In a blow to the Biden administration’s efforts to protect competition in the healthcare industry, a Trump-appointed federal judge has allowed UnitedHealth Group to acquire Change Healthcare. The Department of Justice (DOJ) had attempted to intervene in the transaction.
District of Columbia Judge Carl Nichols permitted the transaction to go through in a mid-September ruling, blocking the DOJ but ordering Change Healthcare to sell off its ClaimsXten payment integrity arm.
The DOJ had argued that in buying Change Healthcare, UnitedHealth would have access to the data of other payers that it could misuse to benefit UnitedHealthcare, its insurance division. The opinion thwarted the administration’s antitrust efforts in the industry.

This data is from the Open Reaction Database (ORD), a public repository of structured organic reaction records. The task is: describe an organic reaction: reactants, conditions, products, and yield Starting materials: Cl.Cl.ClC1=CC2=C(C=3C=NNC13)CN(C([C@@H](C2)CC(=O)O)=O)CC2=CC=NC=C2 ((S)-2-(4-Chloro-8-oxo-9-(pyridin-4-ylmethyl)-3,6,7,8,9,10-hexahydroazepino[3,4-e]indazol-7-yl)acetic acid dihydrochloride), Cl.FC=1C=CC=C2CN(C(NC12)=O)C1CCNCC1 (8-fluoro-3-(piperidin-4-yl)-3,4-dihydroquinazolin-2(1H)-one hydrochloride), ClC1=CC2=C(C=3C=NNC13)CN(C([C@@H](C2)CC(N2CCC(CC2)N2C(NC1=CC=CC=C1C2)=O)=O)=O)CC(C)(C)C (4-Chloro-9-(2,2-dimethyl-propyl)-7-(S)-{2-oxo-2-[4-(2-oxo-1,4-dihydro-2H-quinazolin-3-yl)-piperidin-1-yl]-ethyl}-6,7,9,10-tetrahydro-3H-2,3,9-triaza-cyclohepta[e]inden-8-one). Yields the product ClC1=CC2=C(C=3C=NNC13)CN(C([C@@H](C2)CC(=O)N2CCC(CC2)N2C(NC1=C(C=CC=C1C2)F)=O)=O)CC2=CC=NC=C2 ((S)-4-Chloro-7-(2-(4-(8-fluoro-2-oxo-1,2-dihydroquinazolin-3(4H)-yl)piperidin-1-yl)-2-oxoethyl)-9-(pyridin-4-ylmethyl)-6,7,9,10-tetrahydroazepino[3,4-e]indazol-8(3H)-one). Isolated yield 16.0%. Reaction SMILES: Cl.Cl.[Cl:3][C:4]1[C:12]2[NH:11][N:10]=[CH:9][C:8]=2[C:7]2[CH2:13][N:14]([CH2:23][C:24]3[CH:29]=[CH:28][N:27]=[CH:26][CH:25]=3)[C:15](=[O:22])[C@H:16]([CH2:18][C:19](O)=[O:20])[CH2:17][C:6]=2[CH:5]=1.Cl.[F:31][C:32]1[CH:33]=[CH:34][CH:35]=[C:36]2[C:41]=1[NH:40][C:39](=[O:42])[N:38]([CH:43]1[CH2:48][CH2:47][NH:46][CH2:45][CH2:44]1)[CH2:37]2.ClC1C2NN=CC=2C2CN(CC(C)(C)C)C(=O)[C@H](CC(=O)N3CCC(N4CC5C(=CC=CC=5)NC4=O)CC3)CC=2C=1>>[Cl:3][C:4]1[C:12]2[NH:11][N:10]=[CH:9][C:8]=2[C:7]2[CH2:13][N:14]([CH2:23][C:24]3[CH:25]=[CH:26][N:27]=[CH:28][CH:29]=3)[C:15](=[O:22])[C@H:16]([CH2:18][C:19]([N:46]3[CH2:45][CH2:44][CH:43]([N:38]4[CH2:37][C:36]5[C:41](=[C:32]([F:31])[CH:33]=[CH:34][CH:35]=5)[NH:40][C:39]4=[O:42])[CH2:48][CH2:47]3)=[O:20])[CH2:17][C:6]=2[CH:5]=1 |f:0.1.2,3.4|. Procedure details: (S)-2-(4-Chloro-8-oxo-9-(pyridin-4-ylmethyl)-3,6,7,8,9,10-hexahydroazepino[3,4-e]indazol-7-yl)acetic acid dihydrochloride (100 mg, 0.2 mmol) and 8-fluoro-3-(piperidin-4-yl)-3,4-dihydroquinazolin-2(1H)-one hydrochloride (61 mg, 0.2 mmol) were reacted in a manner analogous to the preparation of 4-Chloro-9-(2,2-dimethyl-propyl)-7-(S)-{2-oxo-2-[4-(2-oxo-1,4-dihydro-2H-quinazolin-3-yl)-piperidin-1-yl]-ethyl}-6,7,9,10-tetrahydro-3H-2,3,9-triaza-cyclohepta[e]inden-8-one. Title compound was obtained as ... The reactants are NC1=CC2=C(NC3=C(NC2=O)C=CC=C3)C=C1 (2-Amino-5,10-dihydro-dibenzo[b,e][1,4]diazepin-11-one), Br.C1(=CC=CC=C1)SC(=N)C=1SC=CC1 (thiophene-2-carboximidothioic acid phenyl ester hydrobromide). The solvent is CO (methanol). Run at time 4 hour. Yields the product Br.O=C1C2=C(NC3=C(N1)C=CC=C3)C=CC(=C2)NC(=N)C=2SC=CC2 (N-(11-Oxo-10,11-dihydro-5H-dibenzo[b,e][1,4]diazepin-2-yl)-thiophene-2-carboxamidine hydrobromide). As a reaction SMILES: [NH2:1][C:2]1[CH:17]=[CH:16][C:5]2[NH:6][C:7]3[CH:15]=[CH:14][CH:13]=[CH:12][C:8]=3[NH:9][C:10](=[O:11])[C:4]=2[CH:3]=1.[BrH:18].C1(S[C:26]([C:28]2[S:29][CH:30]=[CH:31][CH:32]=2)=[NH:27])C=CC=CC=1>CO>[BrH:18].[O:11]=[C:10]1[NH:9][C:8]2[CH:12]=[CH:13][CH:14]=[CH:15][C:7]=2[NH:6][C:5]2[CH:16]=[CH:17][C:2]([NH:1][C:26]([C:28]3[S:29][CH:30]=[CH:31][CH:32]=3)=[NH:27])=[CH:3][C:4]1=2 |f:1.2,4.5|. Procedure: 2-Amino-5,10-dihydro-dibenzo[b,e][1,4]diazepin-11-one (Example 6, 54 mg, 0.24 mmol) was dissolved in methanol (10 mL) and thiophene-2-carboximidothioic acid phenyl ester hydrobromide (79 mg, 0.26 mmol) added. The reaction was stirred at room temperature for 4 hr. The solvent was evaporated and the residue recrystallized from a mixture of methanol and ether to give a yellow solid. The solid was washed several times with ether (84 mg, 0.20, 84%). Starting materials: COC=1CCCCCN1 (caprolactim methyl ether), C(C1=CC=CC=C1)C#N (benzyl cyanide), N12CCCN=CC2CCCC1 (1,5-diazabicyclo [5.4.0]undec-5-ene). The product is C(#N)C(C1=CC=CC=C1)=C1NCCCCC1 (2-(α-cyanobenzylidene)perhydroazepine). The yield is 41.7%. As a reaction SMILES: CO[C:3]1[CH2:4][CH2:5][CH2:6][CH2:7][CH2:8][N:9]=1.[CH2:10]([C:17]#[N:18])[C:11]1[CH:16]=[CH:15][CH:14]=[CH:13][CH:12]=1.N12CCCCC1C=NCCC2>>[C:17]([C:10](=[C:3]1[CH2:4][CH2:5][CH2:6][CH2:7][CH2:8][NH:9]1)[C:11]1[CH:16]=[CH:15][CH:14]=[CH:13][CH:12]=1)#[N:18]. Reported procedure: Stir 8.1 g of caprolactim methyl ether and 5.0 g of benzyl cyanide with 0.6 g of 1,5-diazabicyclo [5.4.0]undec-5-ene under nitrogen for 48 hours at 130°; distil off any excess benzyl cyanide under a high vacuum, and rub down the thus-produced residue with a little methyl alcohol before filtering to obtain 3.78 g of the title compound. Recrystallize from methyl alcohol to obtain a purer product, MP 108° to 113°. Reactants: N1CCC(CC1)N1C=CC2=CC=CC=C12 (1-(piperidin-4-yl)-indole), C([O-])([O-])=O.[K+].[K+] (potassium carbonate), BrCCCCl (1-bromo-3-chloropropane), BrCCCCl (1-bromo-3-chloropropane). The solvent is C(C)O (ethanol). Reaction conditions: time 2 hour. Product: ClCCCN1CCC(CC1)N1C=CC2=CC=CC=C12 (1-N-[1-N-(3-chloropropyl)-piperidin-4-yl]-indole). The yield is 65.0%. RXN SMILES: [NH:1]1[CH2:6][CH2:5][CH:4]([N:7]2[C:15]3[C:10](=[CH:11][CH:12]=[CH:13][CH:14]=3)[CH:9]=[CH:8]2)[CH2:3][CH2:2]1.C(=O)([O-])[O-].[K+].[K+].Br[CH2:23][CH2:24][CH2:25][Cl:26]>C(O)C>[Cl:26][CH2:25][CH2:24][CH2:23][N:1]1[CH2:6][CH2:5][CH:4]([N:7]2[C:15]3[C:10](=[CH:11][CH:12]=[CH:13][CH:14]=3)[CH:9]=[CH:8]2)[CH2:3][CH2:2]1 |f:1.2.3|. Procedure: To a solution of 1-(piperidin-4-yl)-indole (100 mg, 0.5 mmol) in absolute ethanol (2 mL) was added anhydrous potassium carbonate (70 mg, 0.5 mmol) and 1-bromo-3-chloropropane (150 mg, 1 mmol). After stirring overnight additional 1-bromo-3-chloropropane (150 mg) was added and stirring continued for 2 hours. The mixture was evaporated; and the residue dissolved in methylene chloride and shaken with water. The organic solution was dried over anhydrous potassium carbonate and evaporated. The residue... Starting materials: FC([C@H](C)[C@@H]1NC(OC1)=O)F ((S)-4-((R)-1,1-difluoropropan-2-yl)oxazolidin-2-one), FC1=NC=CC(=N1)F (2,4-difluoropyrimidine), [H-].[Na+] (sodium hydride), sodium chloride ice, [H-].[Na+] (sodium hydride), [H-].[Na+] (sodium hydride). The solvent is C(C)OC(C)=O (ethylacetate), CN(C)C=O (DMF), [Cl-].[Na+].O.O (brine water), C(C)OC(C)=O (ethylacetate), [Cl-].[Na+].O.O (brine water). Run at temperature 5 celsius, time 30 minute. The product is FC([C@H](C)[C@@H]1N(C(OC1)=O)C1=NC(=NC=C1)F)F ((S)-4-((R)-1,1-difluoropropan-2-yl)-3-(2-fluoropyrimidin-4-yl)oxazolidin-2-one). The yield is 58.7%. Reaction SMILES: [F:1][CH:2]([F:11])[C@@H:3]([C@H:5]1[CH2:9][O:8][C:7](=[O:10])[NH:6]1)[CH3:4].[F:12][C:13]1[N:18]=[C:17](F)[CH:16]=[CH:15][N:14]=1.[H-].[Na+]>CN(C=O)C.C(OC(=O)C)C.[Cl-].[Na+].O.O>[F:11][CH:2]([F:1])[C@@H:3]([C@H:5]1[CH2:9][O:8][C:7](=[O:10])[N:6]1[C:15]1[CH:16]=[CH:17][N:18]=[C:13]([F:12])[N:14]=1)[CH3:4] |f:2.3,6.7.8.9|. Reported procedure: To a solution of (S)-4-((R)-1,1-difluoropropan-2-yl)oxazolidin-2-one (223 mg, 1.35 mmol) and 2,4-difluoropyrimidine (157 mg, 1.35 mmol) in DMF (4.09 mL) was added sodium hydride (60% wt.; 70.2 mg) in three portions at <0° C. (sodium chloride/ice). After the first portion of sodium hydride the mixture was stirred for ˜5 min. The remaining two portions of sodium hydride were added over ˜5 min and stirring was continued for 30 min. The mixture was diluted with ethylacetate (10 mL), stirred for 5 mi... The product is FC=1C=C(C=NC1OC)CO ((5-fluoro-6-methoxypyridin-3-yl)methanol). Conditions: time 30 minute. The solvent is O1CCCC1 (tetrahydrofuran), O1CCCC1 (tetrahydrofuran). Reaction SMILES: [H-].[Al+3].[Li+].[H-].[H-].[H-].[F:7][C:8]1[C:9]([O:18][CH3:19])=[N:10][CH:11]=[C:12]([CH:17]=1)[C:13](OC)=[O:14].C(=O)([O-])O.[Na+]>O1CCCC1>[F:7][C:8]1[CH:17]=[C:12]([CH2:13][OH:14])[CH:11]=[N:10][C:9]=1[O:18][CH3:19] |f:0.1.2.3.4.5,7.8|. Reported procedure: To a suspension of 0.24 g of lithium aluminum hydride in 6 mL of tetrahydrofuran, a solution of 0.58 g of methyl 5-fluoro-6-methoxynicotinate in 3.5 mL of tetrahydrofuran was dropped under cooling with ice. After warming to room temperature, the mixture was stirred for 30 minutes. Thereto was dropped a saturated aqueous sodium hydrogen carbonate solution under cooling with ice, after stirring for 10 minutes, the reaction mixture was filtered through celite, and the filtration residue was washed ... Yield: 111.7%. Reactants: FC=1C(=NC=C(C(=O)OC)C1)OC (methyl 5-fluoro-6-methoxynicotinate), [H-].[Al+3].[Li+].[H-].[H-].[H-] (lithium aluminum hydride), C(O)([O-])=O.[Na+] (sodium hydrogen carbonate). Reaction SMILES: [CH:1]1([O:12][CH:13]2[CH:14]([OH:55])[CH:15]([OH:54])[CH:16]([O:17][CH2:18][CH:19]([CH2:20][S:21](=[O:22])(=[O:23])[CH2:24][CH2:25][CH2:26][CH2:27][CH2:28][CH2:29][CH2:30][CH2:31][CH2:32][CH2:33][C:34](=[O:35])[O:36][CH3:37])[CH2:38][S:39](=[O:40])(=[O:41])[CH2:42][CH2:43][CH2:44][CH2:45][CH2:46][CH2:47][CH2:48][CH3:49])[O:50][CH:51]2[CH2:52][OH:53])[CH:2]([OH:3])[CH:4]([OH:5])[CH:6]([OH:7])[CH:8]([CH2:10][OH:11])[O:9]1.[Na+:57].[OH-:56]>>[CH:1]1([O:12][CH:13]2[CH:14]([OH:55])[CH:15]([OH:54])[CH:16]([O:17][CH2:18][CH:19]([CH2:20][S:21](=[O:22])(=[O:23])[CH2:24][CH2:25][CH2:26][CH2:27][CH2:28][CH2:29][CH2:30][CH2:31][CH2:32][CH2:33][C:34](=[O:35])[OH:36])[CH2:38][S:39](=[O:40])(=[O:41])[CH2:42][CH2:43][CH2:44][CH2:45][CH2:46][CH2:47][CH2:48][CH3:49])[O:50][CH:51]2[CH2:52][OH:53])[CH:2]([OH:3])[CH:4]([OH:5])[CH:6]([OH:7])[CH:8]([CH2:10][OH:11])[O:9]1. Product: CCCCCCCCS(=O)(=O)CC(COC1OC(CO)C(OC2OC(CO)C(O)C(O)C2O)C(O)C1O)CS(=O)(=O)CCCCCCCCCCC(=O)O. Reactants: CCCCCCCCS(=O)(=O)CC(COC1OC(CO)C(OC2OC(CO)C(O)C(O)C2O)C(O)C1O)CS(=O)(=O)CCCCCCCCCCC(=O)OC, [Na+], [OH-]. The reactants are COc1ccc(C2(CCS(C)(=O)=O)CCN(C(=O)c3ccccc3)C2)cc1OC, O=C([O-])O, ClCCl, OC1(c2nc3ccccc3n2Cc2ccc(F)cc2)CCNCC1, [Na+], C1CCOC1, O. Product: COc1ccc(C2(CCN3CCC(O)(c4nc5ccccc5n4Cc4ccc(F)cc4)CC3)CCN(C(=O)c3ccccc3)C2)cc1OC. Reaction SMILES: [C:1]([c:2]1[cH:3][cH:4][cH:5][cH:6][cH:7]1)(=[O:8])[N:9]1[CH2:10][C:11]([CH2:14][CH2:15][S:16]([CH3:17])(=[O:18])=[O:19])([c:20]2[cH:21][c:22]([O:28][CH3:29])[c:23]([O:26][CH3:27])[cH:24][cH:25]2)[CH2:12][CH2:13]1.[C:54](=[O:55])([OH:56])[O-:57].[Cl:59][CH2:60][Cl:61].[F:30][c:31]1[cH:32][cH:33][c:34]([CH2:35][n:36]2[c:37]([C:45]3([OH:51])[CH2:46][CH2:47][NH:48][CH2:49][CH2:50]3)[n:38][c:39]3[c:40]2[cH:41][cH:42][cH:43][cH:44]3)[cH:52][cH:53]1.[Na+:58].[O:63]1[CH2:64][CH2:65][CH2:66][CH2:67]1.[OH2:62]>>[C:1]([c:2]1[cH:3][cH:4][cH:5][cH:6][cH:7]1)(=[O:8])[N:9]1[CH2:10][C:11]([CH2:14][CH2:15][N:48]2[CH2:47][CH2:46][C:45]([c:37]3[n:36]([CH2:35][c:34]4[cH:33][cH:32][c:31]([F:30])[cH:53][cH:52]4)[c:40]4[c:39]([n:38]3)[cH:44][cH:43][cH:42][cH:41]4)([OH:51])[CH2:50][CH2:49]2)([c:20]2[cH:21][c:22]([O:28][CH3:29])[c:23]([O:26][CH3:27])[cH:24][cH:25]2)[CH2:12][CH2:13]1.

UnitedHealth contended that it already had access to competitors’ data through its data analytics segment, Optum Insight, and that misusing such information would negatively impact its own fast-growing division. UnitedHealth said it plans to fold Change Healthcare into the division, according to Fierce Healthcare.
“We respectfully disagree with the court’s decision and are reviewing the opinion closely to evaluate next steps," Assistant Attorney General Jonathan Kanter said in a statement. "Protecting competition and access to affordable healthcare is of the utmost importance to the Antitrust Division and the Department of Justice. We are grateful to the Antitrust Division staff – the attorneys, economists, paralegals, and administrative professionals – who work tirelessly to uphold the value of competition.”
The trial went on for weeks and took place nearly two years after the merger was first announced. The plans were pushed back several times, and the DOJ ultimately sued in February.
TPJ Capital has announced it will buy ClaimsXten for $2 billion should the merger go through.